A succulent in a glass Mason jar planter.

Unfortunately, glass has a non-porous surface that doesn’t allow any airflow to your plant’s roots. Also, glass containers often lack pre-made drainage holes. Both of these factors make glass pots a hazard for overwatering succulents.

You could try adding your own drainage holes, but you’ll need to use a specialized glass drill bit. I left my jar without holes, so I’m very careful to water sparingly and only when I can see that the soil is dry throughout the entire jar.

If you’d like a bit of a fancier look for your glass succulent/cactus pot, I think this set from Mkono is really pretty:

Mkono Mini Glass Geometric Terrarium Container Set

Mkono Mini Glass Geometric Terrarium Container Set

Between the gold accents and the geometric shapes, these planters are stunning! They’re 4 inches large, so they’re just right for a medium cactus or succulent or for making a small arrangement.

Benefits of Glass:

  • Provides a sleek, contemporary look
  • Perfect for showcasing a terrarium grouping or layers of rock

Drawbacks of Glass:

  • Most glass containers do not come with pre-made drainage holes. 
  • Very fragile

7. Metal

Seemingly a heavy-duty but lightweight choice, metal cactus planters can unfortunately present a few concerns.

A small cactus in a metal pot.

When repeatedly exposed to water, a metal planter will eventually rust. Over time, the rust makes its way into the soil, where it can alter pH levels or raise the iron concentration. This could impact the health of your plant. 

Another downside is the fact that metal is an excellent heat conductor. Typically, cacti and succulents do not respond well to sudden soil temperature changes. Unfortunately, your plant will quickly feel any fluctuation in the ambient temperature if you use a metal container. 

So I don’t recommend planting succulents or cacti directly into metal pots. But one solution to make metal planters safe is to keep your plant in a smaller plastic pot and set than inside the metal planter. Then you can fill in the sides with pebbles or another soil cover.

When used this way, I love the look of these pots:

Monarch Abode Copper Finish Succulent Pots

Monarch Abode Copper Finish Succulent Pots

The copper finish adds a unique touch, in my opinion, and I love how the textured surface has a sort of handmade look.

Benefits of Metal:

  • Can have a cool, industrial look or a traditional farmhouse design
  • Light construction is easy to move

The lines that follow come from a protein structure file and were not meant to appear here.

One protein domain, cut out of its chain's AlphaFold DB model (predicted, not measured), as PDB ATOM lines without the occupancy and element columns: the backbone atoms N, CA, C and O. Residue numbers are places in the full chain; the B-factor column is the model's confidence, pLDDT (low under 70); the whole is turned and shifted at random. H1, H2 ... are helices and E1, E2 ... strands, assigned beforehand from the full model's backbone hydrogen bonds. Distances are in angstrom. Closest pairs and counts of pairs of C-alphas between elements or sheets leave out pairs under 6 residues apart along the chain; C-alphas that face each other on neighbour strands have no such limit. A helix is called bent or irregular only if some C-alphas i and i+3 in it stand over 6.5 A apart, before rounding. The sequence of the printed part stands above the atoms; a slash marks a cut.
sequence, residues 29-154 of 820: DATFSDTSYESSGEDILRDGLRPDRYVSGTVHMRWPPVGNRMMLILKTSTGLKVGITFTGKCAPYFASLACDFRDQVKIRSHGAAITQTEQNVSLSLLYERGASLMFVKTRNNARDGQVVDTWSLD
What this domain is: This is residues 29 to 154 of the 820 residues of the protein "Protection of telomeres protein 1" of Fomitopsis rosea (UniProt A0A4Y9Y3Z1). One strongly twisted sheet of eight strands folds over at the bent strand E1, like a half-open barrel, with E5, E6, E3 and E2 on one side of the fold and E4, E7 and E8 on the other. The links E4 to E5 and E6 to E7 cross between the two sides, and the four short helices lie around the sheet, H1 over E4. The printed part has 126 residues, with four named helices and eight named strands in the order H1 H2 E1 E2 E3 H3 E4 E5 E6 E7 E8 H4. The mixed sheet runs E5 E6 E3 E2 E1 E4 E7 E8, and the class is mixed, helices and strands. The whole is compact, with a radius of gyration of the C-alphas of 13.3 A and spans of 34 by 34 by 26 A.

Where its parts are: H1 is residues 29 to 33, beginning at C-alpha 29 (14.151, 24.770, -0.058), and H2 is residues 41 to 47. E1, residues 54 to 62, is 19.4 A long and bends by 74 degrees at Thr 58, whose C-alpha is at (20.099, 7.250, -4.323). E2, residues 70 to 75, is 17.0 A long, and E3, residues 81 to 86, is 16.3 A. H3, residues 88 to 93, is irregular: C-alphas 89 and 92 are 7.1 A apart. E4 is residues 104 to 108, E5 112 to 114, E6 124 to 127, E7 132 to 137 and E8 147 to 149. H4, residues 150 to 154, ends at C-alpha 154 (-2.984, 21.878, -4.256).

Drawbacks of Metal:

  • Rusting can lead to changes in soil pH and mineral levels
  • Sudden temperature changes due to metal’s efficient heat conduction
  • Nonporous material offers no natural aeration

How to Choose the Best Pot for Succulent and Cactus Plants

Besides a design that fits your taste and budget, what kind of pots do succulents need?

The key factors for creating a comfy home for your cactus come down to two basic elements:

  • Adequate drainage
  • Appropriate size

1. Adequate Drainage

As a native plant to the hot, dry desert climate, excessive moisture is a succulent’s #1 enemy. On the other hand, your plant still needs water to live. So how can you make sure you hit the right moisture balance?

Design features like pre-made drainage holes and certain material types can help you keep your cactus or succulent comfortable.

Here’s a look at the details:

Drainage holes. Any type of plant can suffer if they get too much water, so plant containers in general usually come with pre-made drainage holes.

But does that cactus planter you have your eye on lack pre-made holes? Not to worry!

Although drainage holes help prevent overwatering, they’re not absolutely  necessary. For the longest cactus lifespan and overall health, developing the habit of checking soil moisture and watering sparingly will have a bigger impact.

Also, with some materials, like plastic or metal, you may be able to add your own drainage holes using a 3/8-inch drill bit and a little patience.

Material type. Some planter materials have a porous surface that allows water and air to pass through. 

Why is that a good thing? Because cacti and succulents thrive in dry soil conditions, and porous materials give excess water an emergency escape route. Besides letting moisture out, a porous material will also let air in and mimic native desert conditions. 

Unglazed terra cotta and ceramic offer excellent breathability. It may come as a surprise, but concrete and cement are also porous materials (although not to the extent of terra cotta or unglazed ceramic.)

However, a nonporous material doesn’t have to be a total deal-breaker. As we mentioned above, proper watering habits are more critical than the actual container. 

2. Appropriate Size

Do you really need to pay close attention to the size of your cactus planter? Wouldn’t it be better to buy a larger container that your plant can use for a long time?